A Note From Fr. Timothy
How to End Lent
The official last day of the liturgical season of Lent is Holy Thursday (April 14th this year). The Mass of the Lord’s Supper that evening marks the beginning of the Triduum – the three-day season through which we commemorate the Paschal mystery of Christ. As we reflect on the upcoming close of this season of Lent, we might reflect upon what it means for us and how we would respond.
There are many different responses that people have to the ending of Lent, some are healthy and others not so much. One unhealthy way that people occasionally respond is by indulging to excess in the thing(s) they had given up for Lent as their penance. Having craved ice cream or caffeine throughout the last forty days, they now try to “make up for lost time” by consuming as much as they can to the point of gluttony. This kind of attitude can quickly undo all the good habits your penance has begun in you. Our penances should help us have less undo focus on the things of this world, and more time and opportunity to focus on the things of heaven.
Another unhealthy way of responding to Lent’s closing is to not respond at all. If the beginning of the Easter season does not feel in some way substantially different from Lent, then it is likely that something was missing either from your Lenten observance or your Easter one. Our Lenten penances should affect us in some way. If we gave up something so inconsequential that it never bothered us, or we never thought about it, than we may have missed the point of the penance. And if we fail to rejoice in prayer and gratitude at the victory of Christ over sin and death at Easter, than we are probably missing something there as well.
A much better response for us would be that spirit of thanksgiving to God as we celebrate the great feasts of the Church. If you gave up particular items of food or drink, for example, rather than selfishly indulge in them, our partaking should be a recognition of God’s love for us and his desire for us to use the things of this earth for His glory and the salvation of souls. Instead of focusing on oneself, it would be better to consider others. If possible, consider inviting family and friends to dine with you as you partake of those things from which you had previously abstained. The luxuries that we have been blessed to receive in this life should not be seen as ours by right. We should see ourselves as stewards of those gifts and how we are meant to use and share them with others in accord with God’s plan.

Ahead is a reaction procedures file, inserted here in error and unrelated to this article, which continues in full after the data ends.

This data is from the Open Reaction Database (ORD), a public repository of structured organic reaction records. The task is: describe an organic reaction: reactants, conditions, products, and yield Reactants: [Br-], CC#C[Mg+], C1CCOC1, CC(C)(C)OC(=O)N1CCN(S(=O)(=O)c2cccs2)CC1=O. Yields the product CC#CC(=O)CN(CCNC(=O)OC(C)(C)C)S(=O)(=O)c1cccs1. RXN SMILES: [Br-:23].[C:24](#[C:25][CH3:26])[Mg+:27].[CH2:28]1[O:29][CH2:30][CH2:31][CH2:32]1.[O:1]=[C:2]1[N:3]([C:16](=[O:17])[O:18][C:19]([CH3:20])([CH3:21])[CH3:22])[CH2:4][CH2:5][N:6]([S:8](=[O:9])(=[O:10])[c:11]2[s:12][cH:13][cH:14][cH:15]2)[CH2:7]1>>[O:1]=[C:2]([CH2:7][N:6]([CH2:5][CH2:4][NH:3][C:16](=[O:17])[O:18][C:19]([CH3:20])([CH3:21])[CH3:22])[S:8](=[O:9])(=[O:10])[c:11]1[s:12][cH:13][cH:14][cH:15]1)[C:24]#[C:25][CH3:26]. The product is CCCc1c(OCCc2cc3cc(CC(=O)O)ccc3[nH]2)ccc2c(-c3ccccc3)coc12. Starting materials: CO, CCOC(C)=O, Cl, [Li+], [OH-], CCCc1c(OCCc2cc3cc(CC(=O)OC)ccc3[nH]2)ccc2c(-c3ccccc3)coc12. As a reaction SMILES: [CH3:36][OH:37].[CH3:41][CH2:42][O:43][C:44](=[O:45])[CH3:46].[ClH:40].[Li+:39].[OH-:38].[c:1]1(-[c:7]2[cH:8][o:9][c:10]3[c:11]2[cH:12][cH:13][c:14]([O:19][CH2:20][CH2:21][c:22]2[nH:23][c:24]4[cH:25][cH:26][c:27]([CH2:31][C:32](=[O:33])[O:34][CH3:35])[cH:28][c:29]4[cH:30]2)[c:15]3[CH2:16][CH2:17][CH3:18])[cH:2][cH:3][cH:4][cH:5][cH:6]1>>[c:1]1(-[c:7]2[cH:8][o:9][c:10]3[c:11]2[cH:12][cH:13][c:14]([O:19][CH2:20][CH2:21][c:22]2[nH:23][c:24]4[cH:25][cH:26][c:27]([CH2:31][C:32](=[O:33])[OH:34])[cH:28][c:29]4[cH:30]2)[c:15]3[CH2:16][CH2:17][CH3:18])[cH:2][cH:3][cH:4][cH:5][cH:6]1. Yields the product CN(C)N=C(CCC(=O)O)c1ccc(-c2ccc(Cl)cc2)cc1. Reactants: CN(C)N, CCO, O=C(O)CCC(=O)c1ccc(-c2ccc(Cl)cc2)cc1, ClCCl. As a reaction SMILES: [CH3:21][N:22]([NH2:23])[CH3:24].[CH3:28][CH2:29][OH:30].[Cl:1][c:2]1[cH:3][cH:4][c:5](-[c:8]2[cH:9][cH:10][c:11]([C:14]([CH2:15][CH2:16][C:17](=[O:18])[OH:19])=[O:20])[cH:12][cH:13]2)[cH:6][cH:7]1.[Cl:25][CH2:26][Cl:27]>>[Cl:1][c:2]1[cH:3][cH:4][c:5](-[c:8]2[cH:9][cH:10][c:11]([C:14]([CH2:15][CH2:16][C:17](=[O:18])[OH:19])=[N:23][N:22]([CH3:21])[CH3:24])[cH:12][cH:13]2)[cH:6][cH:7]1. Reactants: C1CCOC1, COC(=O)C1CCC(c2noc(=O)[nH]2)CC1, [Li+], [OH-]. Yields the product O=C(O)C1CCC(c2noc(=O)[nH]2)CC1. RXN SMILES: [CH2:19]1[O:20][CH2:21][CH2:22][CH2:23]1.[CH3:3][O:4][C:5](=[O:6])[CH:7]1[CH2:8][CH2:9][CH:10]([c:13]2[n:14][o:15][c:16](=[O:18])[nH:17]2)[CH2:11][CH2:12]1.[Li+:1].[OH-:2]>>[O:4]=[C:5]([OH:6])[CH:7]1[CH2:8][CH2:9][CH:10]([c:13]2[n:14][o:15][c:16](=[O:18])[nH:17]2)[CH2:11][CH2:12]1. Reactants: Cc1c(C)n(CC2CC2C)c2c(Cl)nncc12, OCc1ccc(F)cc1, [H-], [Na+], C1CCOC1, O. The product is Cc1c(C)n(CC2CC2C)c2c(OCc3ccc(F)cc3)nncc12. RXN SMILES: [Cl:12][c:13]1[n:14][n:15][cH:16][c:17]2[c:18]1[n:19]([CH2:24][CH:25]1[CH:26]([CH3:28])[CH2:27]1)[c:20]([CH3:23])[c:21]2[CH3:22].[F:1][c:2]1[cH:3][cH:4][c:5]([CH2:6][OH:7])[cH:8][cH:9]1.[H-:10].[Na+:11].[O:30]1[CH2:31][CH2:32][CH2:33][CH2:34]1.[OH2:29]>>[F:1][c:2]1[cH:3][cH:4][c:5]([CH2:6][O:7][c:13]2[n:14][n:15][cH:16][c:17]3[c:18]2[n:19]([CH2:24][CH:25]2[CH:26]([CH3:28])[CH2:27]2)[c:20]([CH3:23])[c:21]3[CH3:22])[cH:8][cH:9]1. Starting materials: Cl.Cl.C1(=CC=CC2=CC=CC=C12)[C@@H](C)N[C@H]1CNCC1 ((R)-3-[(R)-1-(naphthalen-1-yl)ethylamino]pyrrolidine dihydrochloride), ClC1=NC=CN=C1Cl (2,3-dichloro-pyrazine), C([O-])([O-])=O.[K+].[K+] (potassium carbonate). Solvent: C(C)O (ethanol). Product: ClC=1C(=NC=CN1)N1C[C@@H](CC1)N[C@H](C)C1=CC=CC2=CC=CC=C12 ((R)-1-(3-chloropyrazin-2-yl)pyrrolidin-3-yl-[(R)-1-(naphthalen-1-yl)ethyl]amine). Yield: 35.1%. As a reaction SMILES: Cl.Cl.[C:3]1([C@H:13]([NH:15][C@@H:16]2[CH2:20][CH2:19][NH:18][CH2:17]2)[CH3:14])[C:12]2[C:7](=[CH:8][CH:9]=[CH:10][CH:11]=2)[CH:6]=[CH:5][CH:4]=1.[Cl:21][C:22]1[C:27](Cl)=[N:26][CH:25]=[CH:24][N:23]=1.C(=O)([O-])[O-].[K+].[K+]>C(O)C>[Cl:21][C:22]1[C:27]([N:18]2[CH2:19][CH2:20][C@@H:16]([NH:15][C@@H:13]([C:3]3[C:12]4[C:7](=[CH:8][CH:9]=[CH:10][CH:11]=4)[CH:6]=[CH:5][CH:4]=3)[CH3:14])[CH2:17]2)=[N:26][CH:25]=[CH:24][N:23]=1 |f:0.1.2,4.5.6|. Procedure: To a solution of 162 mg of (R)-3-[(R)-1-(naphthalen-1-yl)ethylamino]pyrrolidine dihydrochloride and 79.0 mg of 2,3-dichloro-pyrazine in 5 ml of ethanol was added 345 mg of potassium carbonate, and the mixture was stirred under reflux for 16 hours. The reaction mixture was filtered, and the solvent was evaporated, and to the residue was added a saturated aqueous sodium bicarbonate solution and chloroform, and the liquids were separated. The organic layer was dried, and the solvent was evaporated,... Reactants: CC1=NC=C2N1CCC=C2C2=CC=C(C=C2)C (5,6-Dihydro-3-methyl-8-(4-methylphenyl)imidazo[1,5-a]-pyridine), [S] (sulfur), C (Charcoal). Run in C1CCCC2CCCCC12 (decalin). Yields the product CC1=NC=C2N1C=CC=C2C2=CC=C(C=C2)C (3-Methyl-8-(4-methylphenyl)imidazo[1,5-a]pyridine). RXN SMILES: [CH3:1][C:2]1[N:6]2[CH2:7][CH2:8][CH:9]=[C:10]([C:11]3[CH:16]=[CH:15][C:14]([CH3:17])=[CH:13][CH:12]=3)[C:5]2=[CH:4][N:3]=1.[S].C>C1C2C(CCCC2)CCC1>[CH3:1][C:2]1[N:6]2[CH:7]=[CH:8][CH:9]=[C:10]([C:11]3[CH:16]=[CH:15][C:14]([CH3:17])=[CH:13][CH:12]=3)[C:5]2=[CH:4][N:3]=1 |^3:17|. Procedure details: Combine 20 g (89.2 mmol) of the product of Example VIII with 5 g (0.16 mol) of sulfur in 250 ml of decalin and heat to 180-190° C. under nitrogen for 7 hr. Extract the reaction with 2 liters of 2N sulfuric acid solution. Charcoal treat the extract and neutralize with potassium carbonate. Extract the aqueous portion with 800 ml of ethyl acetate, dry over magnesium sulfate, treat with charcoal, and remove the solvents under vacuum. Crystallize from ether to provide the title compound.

Sometimes, we are able to recognize by the Spirit that the things which we had previously thought we could never live without, are actually not nearly as important or as necessary as we had believed. In a more mature spirit of prayer and greater devotion and reliance on God, we are able to set behind us things which now seem childish or unfulfilling, finding in faith a more perfect fulfillment.
I hope that you may prayerfully ponder how God has been at work in your lives since the beginning of Lent. And I hope that, rather than falling back or staying still, you will also reflect on how God is calling you to take that next step in your spiritual life at the beginning of Easter, and bring it to fulfillment by His grace.
Fr. Timothy Gapinski